1. Eili-Kaija Kuusniemi

    1 / 6

    Eili-Kaija Kuusniemi is an illustrator, typographers and graphic designer based in Helsinki, Finland. Her swirling watercolours bring to life food, plants, characters and places for international publications and brands.

    Kuusniemi graduated from the Helsinki School of Art and Design, Aalto University, with an MA in Graphic Design. She has since worked in a range of creative roles, challenging herself in areas of illustration, art direction in ad agencies and web design. Over the years she has worked for clients Eurostar, Kiehl’s, Dove, Fazer, Johnson & Johnson, Random House, Sunset Magazine, and Elle.

    Read More

  2. Eero Lampinen

    1 / 6

    Eero Lampinen is an illustrator based in Helsinki, Finland. His editorial illustrations comprise of candy-coloured cool kids, set in folktale landscapes.

    Growing up in Belgium, Lampinen was inspired by comics and old children’s books. As he got older, he developed an interest in printing methods. Leading him to study graphic design at the Aalto University School of Arts, Design and Architecture. Since graduating, he has worked with a range of clients including Wired UK, The New Republic, Otava, Grafia, and Finnish Association for Nature Conservation.

    Read More

  3. Lotta Nieminen

    1 / 4

    Lotta Nieminen is an illustrator and graphic designer from Finland. She has previously worked for fashion magazine Trendi, Pentagram and RoAndCo Studio, but now enjoys working as a freelancer. Her illustration clients include Hermès, New York Times, Volkswagen, United Airlines and Marks & Spencer. I like the way she plays with perspective in her work. She cleverly uses simple shapes that form intricate, striking visuals.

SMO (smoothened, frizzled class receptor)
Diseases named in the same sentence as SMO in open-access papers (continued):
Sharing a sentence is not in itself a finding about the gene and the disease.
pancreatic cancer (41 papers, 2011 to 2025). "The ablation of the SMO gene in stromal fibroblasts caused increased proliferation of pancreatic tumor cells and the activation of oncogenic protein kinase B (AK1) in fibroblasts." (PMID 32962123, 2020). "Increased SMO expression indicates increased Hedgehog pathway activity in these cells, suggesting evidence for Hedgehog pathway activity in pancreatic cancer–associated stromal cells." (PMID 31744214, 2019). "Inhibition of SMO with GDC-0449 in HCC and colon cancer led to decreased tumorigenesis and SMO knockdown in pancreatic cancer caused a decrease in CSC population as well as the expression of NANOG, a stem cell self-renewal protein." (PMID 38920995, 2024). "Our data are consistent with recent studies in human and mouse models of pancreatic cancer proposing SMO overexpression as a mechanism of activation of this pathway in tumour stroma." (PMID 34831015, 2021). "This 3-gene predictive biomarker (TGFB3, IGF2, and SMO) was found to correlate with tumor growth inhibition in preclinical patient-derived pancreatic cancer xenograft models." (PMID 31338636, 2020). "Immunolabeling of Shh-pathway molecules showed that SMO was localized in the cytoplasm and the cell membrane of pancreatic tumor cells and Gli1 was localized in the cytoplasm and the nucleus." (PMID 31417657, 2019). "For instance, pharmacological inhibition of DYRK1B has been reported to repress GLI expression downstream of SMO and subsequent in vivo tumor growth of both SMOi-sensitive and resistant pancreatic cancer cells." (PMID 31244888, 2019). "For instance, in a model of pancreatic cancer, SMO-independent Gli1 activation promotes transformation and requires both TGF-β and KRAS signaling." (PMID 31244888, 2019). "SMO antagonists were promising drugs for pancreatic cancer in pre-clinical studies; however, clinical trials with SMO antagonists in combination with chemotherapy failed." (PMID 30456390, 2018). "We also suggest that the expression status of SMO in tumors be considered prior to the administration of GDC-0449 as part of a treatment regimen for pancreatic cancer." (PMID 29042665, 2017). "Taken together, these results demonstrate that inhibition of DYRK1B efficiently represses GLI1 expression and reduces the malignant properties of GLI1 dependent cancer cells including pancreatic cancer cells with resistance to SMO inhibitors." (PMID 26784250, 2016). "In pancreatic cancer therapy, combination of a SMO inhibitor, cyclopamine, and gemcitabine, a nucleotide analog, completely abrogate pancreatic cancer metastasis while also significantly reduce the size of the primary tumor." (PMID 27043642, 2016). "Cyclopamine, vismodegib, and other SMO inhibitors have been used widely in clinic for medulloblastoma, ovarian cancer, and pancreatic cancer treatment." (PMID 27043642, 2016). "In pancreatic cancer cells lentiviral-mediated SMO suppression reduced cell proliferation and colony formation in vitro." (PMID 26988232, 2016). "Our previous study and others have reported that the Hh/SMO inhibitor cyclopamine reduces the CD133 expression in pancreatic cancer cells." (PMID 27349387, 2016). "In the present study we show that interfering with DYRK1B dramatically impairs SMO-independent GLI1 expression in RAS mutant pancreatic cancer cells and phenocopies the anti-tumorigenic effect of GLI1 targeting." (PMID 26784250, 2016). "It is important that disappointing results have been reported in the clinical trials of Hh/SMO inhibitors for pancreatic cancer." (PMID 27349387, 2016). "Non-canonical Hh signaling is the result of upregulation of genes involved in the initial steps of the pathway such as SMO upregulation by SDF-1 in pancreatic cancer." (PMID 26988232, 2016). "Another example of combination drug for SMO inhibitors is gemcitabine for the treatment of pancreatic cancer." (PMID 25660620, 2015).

See more on her website.

  4. Sasa Saastamoinen

    1 / 3

    Sasa was born in Finland, but now lives and works in Beijing, China. Interestingly, she has completed THREE university degrees.

    “I paint with ink and Chinese mineral watercolors on hand-made xuan paper (‘rice paper’). I use traditional Chinese ink painting brushes as well as other methods like splashing, dripping, or pouring ink. I am fascinated by the properties of ink. I am especially interested in ink’s reactions with water and like to use fairly wet paint, which makes the end result more difficult to control and which easily breaks the thin rice paper. I enjoy quickness and irreversibility of my medium, which require intense concentration when painting.

    I use a fairly limited color palette, which is typical for Chinese ink painting. The blackness of ink is important as well as different shades of gray. I also follow the Chinese ink painting’s concept of composition by building up on contrasts and uniformity but avoiding mechanical patterns, repetition and symmetry. In paintings there are often opposite pairs (like dry-wet, small-big, one-many, light-dark, fast-slow…) and elements that bring the painting together (like similarity of shapes, movement or rhythm). The human mind likes to construct mechanical order, so avoiding it can be difficult. This is one of the reasons it is important to have a correct state of mind when painting and forget the conscious thinking.”

    Well said. For more inky goodness, Sasa’s website can be found here; but I also admire her sketchbook.